Saturday, March 7, 2009

Voting just scratches the surface
The Ontario NDP elected a new leader today, and it's inspired me to talk about participation in the political process. Most people simply vote in general elections. At best, they've read each party's platform and voted for a party that reflects their values. But even if they've done that, just voting in general elections isn't all that satisfying over time. That's because it only scratches the surface of the political machinery.

When you vote in an election, you're voting for a party platform that's already in place. What you really need to do is join, and be active in, a political party. Membership in a party allows you to influence party policy, have a hand in choosing the leader and candidates, and essentially gives you the opportunity to participate in everything that leads up to an election. That way, on election day, hopefully you won't feel like you're forced to choose the lesser evil when you vote.

Working within a political party is also one of the most effective ways to make change happen. If you want your values reflected in a party's platform on election day, the time to start is long before an election. Even so, it's a lot easier to effect change to party policy from the inside than from the outside. Rather than lobbying, join up and work for change from within.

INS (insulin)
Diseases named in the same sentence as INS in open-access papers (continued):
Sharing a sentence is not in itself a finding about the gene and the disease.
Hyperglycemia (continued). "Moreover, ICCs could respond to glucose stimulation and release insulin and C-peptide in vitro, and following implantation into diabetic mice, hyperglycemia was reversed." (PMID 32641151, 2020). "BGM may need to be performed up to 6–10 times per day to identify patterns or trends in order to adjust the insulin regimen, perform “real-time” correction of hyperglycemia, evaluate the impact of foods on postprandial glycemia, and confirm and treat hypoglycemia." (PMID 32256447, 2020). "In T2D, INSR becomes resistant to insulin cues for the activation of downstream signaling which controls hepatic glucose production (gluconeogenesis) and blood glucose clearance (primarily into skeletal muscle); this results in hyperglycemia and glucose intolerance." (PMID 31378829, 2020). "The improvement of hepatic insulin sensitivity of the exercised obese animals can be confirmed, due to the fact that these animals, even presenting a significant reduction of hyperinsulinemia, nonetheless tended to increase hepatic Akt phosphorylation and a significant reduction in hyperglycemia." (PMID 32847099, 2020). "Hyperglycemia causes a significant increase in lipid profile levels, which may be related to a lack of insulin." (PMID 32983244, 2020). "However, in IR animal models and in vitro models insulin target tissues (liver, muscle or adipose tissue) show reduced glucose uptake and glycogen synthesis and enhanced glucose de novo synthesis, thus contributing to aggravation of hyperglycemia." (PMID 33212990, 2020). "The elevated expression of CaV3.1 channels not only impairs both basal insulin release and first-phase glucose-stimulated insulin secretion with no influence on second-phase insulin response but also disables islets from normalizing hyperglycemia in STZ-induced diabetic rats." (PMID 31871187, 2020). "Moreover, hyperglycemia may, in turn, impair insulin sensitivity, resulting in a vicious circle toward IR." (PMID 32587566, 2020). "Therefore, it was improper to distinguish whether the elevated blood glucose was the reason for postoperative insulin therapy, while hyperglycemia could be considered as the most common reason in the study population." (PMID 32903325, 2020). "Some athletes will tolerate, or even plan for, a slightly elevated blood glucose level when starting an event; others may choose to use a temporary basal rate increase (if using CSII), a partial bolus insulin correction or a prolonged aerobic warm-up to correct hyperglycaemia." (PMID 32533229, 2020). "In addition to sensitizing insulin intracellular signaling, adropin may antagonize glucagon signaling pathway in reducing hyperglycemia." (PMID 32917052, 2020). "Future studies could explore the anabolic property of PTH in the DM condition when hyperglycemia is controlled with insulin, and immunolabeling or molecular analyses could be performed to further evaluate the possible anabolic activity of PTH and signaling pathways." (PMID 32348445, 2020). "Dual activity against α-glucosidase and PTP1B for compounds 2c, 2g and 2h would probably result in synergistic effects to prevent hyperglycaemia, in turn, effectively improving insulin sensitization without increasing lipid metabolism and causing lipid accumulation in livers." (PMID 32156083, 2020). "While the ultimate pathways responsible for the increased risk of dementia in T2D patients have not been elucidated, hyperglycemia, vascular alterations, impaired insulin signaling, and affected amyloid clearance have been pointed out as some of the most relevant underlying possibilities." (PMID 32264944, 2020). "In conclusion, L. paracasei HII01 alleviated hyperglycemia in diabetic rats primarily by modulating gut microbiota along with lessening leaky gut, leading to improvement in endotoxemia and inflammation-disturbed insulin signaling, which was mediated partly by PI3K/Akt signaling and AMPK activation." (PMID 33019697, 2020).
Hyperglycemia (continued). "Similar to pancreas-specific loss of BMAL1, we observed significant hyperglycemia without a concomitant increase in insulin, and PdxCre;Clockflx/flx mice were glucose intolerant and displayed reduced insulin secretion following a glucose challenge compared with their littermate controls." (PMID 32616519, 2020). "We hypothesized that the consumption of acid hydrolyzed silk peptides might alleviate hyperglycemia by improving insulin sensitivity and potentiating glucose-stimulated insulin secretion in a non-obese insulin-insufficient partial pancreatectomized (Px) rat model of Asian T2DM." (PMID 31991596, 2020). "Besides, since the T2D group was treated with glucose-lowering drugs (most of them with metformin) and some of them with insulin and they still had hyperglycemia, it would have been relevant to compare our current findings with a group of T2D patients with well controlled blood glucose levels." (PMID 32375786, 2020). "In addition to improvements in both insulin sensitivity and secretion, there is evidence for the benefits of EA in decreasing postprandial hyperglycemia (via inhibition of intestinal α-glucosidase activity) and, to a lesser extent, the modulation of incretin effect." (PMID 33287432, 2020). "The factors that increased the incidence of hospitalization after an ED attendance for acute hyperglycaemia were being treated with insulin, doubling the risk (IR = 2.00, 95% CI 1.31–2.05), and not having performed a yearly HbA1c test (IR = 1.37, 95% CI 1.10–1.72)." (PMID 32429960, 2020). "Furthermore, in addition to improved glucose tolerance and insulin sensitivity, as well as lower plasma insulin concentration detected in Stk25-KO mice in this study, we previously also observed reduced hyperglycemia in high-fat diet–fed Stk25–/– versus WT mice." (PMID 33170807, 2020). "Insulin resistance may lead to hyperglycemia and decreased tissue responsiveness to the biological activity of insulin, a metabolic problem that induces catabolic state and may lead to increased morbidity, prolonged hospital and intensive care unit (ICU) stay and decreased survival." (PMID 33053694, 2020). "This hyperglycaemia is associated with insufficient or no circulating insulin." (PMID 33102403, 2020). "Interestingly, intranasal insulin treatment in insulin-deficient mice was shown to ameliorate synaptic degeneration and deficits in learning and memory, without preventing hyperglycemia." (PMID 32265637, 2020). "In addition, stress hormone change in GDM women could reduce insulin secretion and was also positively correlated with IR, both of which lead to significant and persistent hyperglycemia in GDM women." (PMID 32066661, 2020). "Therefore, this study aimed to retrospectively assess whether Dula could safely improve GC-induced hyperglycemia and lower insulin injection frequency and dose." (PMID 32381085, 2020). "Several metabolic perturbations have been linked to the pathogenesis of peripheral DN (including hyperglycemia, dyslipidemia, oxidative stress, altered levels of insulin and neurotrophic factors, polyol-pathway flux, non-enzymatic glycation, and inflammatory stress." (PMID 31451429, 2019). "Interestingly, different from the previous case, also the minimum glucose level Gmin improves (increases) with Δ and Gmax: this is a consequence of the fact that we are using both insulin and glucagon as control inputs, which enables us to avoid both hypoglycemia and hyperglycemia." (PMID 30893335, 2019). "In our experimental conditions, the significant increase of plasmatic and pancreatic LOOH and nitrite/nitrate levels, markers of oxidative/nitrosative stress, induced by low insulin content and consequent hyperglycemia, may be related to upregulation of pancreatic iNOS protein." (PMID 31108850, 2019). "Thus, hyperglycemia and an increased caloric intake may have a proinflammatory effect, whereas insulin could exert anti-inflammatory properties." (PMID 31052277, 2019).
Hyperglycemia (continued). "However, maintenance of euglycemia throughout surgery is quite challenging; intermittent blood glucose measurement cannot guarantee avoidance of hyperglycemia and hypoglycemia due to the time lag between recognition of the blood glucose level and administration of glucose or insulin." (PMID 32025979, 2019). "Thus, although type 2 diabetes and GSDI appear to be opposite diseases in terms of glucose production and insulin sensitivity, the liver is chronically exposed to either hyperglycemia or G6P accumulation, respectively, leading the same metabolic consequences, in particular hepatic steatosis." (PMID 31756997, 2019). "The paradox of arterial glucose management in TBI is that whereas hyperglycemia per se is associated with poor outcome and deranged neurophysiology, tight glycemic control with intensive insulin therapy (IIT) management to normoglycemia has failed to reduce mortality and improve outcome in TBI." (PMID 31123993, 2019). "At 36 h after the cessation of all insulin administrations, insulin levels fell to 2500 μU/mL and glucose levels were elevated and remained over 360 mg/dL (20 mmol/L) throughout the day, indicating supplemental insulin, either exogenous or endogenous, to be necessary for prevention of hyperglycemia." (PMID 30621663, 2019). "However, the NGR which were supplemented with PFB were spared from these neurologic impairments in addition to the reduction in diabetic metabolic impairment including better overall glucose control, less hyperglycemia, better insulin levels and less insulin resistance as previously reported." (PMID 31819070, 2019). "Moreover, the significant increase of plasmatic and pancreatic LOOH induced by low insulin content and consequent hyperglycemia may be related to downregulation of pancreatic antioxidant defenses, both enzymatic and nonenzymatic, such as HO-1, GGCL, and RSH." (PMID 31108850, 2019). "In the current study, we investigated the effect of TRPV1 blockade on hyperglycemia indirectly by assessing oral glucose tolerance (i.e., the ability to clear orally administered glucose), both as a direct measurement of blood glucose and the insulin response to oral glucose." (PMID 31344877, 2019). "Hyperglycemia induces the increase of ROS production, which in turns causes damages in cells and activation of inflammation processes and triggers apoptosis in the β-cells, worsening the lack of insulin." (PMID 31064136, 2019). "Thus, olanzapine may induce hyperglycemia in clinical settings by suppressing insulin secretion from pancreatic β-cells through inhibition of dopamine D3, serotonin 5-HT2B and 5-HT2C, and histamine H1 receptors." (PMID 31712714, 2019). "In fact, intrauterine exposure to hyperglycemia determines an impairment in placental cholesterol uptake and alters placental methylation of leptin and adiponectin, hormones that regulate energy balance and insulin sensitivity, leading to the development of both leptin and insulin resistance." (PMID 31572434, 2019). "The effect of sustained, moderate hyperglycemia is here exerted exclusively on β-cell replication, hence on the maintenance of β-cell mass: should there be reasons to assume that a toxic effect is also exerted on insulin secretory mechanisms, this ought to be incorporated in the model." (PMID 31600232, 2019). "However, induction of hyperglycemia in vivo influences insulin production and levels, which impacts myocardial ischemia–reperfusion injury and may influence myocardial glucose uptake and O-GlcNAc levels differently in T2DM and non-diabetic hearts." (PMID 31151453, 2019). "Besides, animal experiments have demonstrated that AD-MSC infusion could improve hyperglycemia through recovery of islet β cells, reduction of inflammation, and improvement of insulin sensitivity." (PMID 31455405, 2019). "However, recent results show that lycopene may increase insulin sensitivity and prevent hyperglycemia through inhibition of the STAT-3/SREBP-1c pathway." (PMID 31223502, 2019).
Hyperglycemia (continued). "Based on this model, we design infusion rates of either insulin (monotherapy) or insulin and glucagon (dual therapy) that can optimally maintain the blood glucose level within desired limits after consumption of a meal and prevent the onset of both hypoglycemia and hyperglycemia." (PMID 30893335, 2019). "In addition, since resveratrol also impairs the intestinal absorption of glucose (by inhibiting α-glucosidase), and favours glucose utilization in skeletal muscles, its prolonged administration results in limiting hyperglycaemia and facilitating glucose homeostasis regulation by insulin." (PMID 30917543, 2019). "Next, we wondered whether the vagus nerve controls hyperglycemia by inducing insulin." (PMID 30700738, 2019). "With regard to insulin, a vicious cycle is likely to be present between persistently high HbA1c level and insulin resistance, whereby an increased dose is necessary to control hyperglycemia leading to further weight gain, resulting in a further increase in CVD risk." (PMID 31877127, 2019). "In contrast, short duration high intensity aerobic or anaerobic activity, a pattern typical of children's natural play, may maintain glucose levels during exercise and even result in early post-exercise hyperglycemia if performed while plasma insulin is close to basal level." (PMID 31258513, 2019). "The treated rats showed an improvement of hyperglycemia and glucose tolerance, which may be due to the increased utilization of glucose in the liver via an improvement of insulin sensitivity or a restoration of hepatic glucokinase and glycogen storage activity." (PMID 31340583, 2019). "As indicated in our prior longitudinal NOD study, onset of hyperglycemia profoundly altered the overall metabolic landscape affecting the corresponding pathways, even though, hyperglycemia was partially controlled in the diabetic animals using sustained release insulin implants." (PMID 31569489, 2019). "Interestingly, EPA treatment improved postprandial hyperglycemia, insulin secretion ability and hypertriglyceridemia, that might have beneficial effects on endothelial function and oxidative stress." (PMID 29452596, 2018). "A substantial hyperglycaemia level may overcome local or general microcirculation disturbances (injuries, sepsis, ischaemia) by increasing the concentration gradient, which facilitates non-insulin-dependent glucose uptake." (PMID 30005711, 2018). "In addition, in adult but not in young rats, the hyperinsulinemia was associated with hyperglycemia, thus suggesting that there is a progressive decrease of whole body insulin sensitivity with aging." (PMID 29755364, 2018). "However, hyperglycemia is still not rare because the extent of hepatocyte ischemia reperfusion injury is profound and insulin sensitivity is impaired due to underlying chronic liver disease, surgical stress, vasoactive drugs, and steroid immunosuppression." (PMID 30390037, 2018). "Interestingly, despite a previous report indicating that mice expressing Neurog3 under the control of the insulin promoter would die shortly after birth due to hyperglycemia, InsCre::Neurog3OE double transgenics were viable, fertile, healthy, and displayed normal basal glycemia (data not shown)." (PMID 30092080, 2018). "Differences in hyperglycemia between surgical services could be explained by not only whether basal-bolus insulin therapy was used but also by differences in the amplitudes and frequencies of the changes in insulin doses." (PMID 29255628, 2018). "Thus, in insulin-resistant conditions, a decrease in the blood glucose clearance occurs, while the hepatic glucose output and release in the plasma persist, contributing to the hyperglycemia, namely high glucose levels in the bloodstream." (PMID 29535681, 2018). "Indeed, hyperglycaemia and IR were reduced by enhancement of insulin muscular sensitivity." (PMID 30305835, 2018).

Even if the political party you join doesn't have much chance of winning your riding, or forming a government, your efforts still won't be wasted. Governments have a habit of taking the good ideas, policies, and initiatives of their opposition and claiming them as their own. Opposition parties also hold governments accountable, amend bills, and give different ideologies a voice.  Issues which governing parties are quite willing to ignore are often brought to light only because of opposition parties.

All told, I think you'll find that participation in any political party will be satisfying and give you a greater appreciation for our political system.